When people find out that I write about Czech movies, one of the questions they sometimes ask is: why are so many Czech films about the Communist era?
The example I always use is this: I’m from England, and such a large part of our national identity is defined by World War II, which lasted six years. Three iconic events from the conflict – Dunkirk, the Blitz, and the Battle of Britain – are still touchstones in our collective conscience and influence how we think of ourselves as a people. Even seventy-odd years later, nostalgia for the war played a part in the campaign to leave the European Union.
And, of course, we’re still making successful movies about it.
Czechoslovakia, by comparison, spent over forty years in the clutches of a Communist regime, only to regain independence relatively recently. It’s little wonder that the period still exerts such a powerful hold on the Czech national psyche and is ingrained so deeply in the country’s culture. Not only that, but forty years is a long time, so even films that aren’t directly about it still have life under communism very present as background scenery. We can probably expect Czech cinema to go on exploring those decades of subjugation for many years to come.
Perhaps the finest film I’ve encountered about the subject so far is Vojtěch Jasný’s wondrous All My Good Countrymen. Despite clocking in at under two hours, it unfolds at the pace of a good novel and feels epic in scope. It’s a visually and aurally splendid film that is packed with memorable performances and food for thought, a powerful ode to the strength and resilience of the director’s compatriots.
It’s also an immensely courageous and compassionate piece of cinema. Courageous in the sense that it was released in the year of the Prague Spring, yet doesn’t hide behind satire or absurdism – it’s a frank, straight-up condemnation of the dangers of communism; and compassionate in the sense that it treats characters who fell under the regime’s influence all too easily with tenderness, or even love.
The film opens in a lightly comedic register during May 1945, after the closure of WWII. We’re in a small Czech village and church organist Očenáš (Vlastimil Brodský) is presiding over a joyous hymn celebrating the freedom brought by Red Army tanks. Out in the fields, two young boys find leftover weapons from the conflict and terrorize the local photographer (Ilja Prachař) with live rounds. With a striking bit of editing, local thief Jořka (Vladimír Menšík) upgrades from a stolen bicycle to a pilfered German motorbike to a joyridden German staff car. Straight-shooting farmer František (Radoslav Brzobohatý) has a narrow miss with a landmine while tilling his field, and carries right on ploughing.
While there are many other people in the film, these four guys are part of seven central friends, rounded out by good-natured postman Bertin (Pavel Pavlovský) who will meet his end thanks to a strange turn of fate; tailor Lampa (Václav Babka); and tortured musician Zášinek (Waldemar Matuška), whose Jewish wife was murdered by the Nazis in Auschwitz.
Skip forward to 1948 and the early days of Communist rule. Some of these friends have readily signed up as members of the party, eager to enjoy the perks and the power. Očenáš the Organist is the ringleader, and his first job is organizing a farmer’s collective. They target the town’s richest landowner first, driving him out of his home and divvying up the loot.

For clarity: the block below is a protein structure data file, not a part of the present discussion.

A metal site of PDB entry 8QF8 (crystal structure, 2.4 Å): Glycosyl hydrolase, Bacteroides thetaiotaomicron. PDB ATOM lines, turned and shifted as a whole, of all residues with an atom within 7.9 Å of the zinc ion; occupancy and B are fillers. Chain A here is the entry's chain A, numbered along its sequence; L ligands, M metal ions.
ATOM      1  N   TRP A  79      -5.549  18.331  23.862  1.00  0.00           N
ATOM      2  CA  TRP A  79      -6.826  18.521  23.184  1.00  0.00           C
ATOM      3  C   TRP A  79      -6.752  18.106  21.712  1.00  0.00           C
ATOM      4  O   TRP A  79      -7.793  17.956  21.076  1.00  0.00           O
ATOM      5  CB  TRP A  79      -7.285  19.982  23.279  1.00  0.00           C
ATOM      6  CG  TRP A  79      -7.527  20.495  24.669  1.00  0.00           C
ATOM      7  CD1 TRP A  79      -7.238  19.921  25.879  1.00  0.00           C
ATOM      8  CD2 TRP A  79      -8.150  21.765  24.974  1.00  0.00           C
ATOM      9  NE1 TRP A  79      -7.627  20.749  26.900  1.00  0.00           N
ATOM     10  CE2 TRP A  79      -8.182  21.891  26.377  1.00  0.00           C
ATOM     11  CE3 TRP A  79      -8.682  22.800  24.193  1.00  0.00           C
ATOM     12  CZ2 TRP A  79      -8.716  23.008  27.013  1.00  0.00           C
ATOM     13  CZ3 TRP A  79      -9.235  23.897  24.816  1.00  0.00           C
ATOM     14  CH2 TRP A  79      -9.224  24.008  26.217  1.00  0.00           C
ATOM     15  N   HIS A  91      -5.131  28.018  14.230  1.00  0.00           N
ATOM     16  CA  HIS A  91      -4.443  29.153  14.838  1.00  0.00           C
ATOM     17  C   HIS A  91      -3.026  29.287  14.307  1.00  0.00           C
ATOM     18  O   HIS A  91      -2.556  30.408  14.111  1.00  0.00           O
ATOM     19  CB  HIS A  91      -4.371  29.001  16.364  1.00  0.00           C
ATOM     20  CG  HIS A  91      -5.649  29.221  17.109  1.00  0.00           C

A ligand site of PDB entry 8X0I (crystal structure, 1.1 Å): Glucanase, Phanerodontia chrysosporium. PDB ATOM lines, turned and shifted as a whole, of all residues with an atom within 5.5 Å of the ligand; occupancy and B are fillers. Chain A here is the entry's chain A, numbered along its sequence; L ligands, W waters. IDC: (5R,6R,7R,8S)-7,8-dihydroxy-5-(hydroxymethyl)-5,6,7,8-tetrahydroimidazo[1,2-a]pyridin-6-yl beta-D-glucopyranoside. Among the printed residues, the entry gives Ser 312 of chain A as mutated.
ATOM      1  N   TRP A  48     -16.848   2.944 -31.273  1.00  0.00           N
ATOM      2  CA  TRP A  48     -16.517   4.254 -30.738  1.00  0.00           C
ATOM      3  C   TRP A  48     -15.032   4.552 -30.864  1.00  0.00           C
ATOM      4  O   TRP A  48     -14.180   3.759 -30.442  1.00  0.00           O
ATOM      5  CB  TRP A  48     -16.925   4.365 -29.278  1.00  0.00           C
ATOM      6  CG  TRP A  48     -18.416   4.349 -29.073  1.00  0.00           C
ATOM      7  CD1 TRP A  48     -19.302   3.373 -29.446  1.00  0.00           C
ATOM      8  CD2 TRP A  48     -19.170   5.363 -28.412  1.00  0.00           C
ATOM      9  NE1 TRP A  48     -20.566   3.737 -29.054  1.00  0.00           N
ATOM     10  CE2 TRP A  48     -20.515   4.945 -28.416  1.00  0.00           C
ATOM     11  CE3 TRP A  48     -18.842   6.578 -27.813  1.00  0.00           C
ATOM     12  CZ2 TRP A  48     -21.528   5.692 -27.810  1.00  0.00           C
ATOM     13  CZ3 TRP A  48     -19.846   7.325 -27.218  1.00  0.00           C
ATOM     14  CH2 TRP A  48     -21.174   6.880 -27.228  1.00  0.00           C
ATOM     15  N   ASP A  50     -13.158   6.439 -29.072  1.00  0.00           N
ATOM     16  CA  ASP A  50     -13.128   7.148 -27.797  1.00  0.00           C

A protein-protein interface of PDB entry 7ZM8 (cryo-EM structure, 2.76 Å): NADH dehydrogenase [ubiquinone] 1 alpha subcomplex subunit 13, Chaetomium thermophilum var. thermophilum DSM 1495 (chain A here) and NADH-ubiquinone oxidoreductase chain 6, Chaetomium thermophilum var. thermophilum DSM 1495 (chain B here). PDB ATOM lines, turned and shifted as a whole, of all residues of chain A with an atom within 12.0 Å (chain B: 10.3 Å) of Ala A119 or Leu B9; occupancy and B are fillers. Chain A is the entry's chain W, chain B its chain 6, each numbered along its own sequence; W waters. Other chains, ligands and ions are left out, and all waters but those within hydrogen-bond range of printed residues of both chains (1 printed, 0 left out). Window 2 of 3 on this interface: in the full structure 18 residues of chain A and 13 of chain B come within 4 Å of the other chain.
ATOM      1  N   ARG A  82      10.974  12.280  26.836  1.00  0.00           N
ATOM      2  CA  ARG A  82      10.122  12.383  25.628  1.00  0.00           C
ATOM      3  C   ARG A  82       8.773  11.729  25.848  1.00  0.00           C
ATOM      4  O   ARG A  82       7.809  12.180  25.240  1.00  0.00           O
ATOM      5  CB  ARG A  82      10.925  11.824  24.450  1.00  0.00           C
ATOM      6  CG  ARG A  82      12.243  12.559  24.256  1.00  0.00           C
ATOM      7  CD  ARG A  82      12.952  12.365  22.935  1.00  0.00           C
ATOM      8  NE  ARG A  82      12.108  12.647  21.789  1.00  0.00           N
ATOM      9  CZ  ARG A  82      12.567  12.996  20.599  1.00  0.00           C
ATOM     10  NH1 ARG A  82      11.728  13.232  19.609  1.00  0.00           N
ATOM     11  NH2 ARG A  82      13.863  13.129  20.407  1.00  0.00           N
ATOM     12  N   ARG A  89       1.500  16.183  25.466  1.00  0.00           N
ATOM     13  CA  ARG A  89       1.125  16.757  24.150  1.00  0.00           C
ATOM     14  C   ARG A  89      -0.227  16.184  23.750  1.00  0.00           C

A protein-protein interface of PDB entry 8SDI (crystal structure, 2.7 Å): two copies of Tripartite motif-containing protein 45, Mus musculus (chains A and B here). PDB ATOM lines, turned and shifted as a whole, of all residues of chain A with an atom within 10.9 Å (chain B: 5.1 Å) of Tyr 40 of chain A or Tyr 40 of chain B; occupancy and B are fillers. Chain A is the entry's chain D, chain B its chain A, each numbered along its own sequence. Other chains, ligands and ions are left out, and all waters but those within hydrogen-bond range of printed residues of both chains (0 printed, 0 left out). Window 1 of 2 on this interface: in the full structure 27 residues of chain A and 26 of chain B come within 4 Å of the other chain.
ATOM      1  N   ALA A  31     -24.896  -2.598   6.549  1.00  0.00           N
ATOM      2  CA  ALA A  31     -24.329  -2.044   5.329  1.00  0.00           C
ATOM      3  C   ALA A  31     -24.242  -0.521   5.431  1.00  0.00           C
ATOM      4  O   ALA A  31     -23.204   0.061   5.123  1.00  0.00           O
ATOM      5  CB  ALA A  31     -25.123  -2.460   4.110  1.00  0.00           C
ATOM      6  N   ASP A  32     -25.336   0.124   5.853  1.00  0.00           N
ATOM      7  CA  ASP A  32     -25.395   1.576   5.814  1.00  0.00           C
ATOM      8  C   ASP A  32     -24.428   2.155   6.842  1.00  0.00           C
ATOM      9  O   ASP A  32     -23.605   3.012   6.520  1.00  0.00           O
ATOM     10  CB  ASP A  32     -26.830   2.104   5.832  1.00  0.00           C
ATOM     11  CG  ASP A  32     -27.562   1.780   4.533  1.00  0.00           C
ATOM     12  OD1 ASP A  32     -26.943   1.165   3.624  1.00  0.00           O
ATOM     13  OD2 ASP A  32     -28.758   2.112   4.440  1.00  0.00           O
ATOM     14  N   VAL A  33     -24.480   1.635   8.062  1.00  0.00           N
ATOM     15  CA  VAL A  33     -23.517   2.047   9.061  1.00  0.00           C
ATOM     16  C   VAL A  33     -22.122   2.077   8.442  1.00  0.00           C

Persuading the other farmers to join the collective is a long, slow process of intimidation, threats and extortion. The townsfolk kick back, issuing their own counter-threats and even assassinating one of the party members. The farmers, led by the noble František, resist signing over to the collective. However, the weight of the regime grinds them down over the years and one by one they relent.
The villagers are played by a large cast of superb actors, each creating memorable characterisations within a terrific ensemble. Jasný spent almost ten years working on the script, which may explain why there are so many vivid characters in such a well-populated movie. These roles feel real and lived in.
That being said, the main character is the community itself, and the film shows how the pernicious influence of communism poisons it, sets friend against friend, and robs people of their livelihood and a meaningful future. The tone darkens as the film progresses, ending on a poignant note – almost a wake-up call for the director’s real countrymen, one that wouldn’t become a reality for another three decades.
All My Good Countrymen is a rich and complex film, one that I’m sure will reward repeat viewing. While the story is simple enough, the themes and characters linger. Jasný has a natural understanding of the rhythms of rural life, where people’s connection to the land is tangible and runs many centuries deep. His vision is enriched by Jaroslav Kučera’s stunning cinematography, which captures the spirit of each season in beautiful rustic hues; and Svatopluk Havelka’s marvellous score, which forms an almost symbiotic link with the images on screen.
As you might expect, a film that took such a direct potshot at the Communist regime was banned “forever” by the authorities. Jasný subsequently went into exile, picked up Best Director at the 1969 Cannes Film Festival, and had the last laugh – he and many of his excellent cast and crew lived long enough to see his masterpiece’s final note come to pass.
Bold and lyrical, All My Good Countrymen is essential viewing for anyone interested in exploring the films of the Czech New Wave, and those who want to find out more about life under communism.
All My Good Countrymen is playing on Czech Netflix at the time of writing.